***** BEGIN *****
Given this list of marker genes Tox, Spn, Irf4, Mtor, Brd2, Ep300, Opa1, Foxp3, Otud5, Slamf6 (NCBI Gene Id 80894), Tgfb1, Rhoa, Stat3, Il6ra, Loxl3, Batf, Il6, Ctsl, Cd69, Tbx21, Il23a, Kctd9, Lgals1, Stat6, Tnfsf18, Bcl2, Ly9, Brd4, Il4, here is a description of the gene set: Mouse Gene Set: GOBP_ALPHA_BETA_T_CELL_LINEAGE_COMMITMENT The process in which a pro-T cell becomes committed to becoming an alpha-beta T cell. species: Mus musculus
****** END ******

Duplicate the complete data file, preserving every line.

Given this list of marker genes Tox, Spn, Irf4, Mtor, Brd2, Ep300, Opa1, Foxp3, Otud5, Slamf6 (NCBI Gene Id 80894), Tgfb1, Rhoa, Stat3, Il6ra, Loxl3, Batf, Il6, Ctsl, Cd69, Tbx21, Il23a, Kctd9, Lgals1, Stat6, Tnfsf18, Bcl2, Ly9, Brd4, Il4, here is a description of the gene set: Mouse Gene Set: GOBP_ALPHA_BETA_T_CELL_LINEAGE_COMMITMENT The process in which a pro-T cell becomes committed to becoming an alpha-beta T cell. species: Mus musculus